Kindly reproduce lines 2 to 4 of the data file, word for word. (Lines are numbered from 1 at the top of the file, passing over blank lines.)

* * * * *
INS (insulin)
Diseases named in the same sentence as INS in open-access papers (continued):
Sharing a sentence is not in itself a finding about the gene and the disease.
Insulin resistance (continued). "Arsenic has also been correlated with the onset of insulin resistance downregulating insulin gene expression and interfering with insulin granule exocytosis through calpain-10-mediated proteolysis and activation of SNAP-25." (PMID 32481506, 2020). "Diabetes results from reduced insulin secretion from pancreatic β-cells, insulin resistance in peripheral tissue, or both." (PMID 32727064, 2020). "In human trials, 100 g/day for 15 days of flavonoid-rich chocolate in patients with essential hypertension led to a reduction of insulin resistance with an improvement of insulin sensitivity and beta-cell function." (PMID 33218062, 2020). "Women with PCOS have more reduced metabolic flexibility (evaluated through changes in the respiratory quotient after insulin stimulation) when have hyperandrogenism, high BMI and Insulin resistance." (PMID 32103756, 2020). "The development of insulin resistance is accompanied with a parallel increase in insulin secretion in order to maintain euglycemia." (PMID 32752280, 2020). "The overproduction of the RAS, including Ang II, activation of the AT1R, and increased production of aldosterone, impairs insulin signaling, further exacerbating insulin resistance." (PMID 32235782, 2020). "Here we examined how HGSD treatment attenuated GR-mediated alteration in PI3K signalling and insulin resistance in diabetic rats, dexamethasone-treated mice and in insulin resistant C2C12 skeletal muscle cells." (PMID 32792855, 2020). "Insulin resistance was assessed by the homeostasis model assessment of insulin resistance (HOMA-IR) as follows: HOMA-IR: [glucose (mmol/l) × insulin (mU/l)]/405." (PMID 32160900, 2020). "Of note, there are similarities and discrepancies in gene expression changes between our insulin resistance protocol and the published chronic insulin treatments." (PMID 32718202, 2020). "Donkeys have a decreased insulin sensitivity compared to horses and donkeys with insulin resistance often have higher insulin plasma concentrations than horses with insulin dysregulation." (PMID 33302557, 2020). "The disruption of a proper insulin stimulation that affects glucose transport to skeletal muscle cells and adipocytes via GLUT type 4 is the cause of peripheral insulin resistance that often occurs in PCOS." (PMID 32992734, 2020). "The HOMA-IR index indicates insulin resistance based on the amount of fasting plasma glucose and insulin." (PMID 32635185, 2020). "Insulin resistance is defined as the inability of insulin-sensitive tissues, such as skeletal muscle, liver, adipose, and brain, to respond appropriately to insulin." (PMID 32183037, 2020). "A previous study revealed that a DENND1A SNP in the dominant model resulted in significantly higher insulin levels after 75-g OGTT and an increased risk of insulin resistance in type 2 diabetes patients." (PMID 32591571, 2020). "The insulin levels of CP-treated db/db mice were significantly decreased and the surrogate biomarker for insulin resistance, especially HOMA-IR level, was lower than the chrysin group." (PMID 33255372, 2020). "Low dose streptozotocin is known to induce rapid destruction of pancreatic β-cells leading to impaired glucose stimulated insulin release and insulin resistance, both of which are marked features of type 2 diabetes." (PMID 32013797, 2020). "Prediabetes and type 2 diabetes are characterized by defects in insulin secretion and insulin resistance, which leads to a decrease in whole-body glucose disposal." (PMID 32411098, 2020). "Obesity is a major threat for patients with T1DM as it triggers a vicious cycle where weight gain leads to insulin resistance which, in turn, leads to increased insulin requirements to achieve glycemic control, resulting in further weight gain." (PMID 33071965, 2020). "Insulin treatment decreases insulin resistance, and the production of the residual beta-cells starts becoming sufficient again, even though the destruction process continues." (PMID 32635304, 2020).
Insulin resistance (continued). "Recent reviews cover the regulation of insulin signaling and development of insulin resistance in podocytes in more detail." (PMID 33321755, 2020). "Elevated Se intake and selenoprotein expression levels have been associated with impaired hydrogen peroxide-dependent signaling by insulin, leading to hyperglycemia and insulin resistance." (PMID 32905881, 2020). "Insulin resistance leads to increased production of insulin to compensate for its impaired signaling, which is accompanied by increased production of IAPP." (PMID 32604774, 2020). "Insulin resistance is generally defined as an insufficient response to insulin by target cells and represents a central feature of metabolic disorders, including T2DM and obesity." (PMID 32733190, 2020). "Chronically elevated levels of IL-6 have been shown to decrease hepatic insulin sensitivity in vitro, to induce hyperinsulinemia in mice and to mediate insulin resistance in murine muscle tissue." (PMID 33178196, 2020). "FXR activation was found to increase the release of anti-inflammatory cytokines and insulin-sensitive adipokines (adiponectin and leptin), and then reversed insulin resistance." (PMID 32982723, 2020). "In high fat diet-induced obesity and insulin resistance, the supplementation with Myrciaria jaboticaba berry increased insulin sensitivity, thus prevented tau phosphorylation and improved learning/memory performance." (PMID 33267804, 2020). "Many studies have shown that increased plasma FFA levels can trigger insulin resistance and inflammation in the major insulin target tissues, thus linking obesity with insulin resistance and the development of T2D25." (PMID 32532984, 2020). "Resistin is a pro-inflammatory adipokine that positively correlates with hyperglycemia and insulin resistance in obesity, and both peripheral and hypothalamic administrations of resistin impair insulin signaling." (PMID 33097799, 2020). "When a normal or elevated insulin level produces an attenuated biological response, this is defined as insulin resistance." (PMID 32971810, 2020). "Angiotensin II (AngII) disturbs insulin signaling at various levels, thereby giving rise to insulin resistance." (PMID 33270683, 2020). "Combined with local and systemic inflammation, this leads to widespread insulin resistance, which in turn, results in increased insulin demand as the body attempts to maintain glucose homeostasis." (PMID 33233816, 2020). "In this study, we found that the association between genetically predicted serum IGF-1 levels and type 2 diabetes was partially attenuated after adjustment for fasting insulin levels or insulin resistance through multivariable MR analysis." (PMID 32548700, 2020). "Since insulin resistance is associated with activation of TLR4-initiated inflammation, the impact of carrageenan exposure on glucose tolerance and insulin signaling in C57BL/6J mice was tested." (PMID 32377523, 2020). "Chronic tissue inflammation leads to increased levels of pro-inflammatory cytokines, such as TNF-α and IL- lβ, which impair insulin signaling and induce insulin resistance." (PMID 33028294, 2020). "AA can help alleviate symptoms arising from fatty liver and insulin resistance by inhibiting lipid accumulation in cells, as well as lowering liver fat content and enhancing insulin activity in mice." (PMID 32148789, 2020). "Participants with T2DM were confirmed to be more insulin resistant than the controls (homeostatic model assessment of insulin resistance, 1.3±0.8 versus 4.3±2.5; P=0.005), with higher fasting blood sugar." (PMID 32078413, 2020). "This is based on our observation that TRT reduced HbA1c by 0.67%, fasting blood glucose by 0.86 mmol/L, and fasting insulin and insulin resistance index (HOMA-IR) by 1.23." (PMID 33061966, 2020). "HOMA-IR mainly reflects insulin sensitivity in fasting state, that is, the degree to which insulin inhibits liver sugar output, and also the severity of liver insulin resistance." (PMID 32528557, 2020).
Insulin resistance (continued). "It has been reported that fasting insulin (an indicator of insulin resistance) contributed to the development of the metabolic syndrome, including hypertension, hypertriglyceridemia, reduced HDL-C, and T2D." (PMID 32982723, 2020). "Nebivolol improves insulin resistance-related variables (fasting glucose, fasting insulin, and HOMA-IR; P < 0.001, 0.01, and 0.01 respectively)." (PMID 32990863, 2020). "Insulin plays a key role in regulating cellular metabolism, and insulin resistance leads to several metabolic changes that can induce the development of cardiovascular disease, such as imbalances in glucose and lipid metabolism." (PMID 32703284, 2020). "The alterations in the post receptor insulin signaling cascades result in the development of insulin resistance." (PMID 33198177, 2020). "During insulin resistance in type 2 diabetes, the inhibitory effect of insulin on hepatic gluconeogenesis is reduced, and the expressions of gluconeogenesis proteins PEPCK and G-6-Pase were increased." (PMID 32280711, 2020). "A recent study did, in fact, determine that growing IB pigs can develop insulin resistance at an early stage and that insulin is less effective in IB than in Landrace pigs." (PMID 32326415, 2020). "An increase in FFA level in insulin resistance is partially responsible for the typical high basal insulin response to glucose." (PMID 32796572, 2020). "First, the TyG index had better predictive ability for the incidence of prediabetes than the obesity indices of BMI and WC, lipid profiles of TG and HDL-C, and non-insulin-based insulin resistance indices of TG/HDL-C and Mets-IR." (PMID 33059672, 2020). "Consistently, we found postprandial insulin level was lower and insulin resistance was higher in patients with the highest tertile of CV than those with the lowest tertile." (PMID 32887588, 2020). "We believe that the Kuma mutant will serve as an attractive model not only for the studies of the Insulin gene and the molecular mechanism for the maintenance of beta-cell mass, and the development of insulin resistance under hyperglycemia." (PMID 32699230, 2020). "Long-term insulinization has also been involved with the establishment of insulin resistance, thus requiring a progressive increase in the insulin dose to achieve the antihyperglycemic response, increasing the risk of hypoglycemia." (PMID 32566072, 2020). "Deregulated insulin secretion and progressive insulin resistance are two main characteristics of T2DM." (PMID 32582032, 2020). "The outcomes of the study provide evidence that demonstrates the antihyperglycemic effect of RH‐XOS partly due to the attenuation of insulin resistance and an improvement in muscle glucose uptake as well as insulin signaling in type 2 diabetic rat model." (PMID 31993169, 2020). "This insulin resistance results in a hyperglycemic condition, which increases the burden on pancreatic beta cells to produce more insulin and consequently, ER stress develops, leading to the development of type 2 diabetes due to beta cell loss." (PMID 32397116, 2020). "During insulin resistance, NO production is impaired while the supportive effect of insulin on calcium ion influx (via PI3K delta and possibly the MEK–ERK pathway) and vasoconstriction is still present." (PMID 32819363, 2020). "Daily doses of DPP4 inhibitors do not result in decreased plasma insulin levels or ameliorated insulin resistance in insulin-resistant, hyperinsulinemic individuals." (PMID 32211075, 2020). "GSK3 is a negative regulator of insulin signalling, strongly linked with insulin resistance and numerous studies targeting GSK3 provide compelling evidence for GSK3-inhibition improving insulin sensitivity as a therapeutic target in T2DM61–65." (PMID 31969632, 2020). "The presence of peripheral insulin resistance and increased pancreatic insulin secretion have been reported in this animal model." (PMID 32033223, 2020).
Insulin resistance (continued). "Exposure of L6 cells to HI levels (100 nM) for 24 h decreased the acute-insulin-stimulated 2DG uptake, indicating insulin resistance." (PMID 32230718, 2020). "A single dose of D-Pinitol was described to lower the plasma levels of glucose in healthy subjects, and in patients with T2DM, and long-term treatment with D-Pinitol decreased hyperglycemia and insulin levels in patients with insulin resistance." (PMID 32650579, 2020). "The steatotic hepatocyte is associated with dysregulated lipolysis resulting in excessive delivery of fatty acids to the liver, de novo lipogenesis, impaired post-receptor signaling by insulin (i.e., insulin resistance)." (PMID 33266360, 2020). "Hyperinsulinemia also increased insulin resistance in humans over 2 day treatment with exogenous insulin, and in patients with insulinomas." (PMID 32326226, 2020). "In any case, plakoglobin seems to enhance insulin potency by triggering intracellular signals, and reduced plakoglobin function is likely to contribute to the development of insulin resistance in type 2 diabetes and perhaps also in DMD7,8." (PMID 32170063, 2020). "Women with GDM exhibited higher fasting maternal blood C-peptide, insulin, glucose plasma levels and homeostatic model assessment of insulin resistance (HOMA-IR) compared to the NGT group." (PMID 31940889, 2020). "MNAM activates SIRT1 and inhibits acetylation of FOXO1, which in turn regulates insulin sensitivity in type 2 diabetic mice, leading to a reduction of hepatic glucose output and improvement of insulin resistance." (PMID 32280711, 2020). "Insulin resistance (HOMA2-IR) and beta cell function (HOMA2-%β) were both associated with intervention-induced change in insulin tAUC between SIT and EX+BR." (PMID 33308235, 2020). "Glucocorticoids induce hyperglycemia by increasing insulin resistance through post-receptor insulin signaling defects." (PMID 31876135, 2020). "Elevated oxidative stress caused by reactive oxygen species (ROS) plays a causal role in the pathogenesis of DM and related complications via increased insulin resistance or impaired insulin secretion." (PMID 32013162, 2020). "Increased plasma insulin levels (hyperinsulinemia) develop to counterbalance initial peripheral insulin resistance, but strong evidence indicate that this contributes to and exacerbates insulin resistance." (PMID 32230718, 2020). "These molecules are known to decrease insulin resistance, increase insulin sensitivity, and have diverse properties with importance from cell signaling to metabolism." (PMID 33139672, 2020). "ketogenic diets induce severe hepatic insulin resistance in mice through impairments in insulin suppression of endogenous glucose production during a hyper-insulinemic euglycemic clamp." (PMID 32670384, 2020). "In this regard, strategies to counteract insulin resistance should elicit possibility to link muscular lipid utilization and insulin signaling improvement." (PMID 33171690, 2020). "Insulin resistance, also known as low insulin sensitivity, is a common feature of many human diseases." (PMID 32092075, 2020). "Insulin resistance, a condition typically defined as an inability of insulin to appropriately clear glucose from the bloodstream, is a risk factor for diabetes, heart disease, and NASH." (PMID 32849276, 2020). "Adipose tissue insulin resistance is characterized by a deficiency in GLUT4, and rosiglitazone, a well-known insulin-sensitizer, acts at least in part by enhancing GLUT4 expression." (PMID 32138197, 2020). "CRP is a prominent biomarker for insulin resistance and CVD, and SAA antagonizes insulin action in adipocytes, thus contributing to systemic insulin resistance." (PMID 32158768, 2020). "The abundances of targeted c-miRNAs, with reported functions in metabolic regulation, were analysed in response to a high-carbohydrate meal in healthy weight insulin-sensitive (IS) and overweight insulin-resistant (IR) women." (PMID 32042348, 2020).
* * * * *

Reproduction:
Diseases named in the same sentence as INS in open-access papers (continued):
Sharing a sentence is not in itself a finding about the gene and the disease.
Insulin resistance (continued). "Arsenic has also been correlated with the onset of insulin resistance downregulating insulin gene expression and interfering with insulin granule exocytosis through calpain-10-mediated proteolysis and activation of SNAP-25." (PMID 32481506, 2020). "Diabetes results from reduced insulin secretion from pancreatic β-cells, insulin resistance in peripheral tissue, or both." (PMID 32727064, 2020). "In human trials, 100 g/day for 15 days of flavonoid-rich chocolate in patients with essential hypertension led to a reduction of insulin resistance with an improvement of insulin sensitivity and beta-cell function." (PMID 33218062, 2020). "Women with PCOS have more reduced metabolic flexibility (evaluated through changes in the respiratory quotient after insulin stimulation) when have hyperandrogenism, high BMI and Insulin resistance." (PMID 32103756, 2020). "The development of insulin resistance is accompanied with a parallel increase in insulin secretion in order to maintain euglycemia." (PMID 32752280, 2020). "The overproduction of the RAS, including Ang II, activation of the AT1R, and increased production of aldosterone, impairs insulin signaling, further exacerbating insulin resistance." (PMID 32235782, 2020). "Here we examined how HGSD treatment attenuated GR-mediated alteration in PI3K signalling and insulin resistance in diabetic rats, dexamethasone-treated mice and in insulin resistant C2C12 skeletal muscle cells." (PMID 32792855, 2020). "Insulin resistance was assessed by the homeostasis model assessment of insulin resistance (HOMA-IR) as follows: HOMA-IR: [glucose (mmol/l) × insulin (mU/l)]/405." (PMID 32160900, 2020). "Of note, there are similarities and discrepancies in gene expression changes between our insulin resistance protocol and the published chronic insulin treatments." (PMID 32718202, 2020). "Donkeys have a decreased insulin sensitivity compared to horses and donkeys with insulin resistance often have higher insulin plasma concentrations than horses with insulin dysregulation." (PMID 33302557, 2020). "The disruption of a proper insulin stimulation that affects glucose transport to skeletal muscle cells and adipocytes via GLUT type 4 is the cause of peripheral insulin resistance that often occurs in PCOS." (PMID 32992734, 2020). "The HOMA-IR index indicates insulin resistance based on the amount of fasting plasma glucose and insulin." (PMID 32635185, 2020). "Insulin resistance is defined as the inability of insulin-sensitive tissues, such as skeletal muscle, liver, adipose, and brain, to respond appropriately to insulin." (PMID 32183037, 2020). "A previous study revealed that a DENND1A SNP in the dominant model resulted in significantly higher insulin levels after 75-g OGTT and an increased risk of insulin resistance in type 2 diabetes patients." (PMID 32591571, 2020). "The insulin levels of CP-treated db/db mice were significantly decreased and the surrogate biomarker for insulin resistance, especially HOMA-IR level, was lower than the chrysin group." (PMID 33255372, 2020). "Low dose streptozotocin is known to induce rapid destruction of pancreatic β-cells leading to impaired glucose stimulated insulin release and insulin resistance, both of which are marked features of type 2 diabetes." (PMID 32013797, 2020). "Prediabetes and type 2 diabetes are characterized by defects in insulin secretion and insulin resistance, which leads to a decrease in whole-body glucose disposal." (PMID 32411098, 2020). "Obesity is a major threat for patients with T1DM as it triggers a vicious cycle where weight gain leads to insulin resistance which, in turn, leads to increased insulin requirements to achieve glycemic control, resulting in further weight gain." (PMID 33071965, 2020). "Insulin treatment decreases insulin resistance, and the production of the residual beta-cells starts becoming sufficient again, even though the destruction process continues." (PMID 32635304, 2020).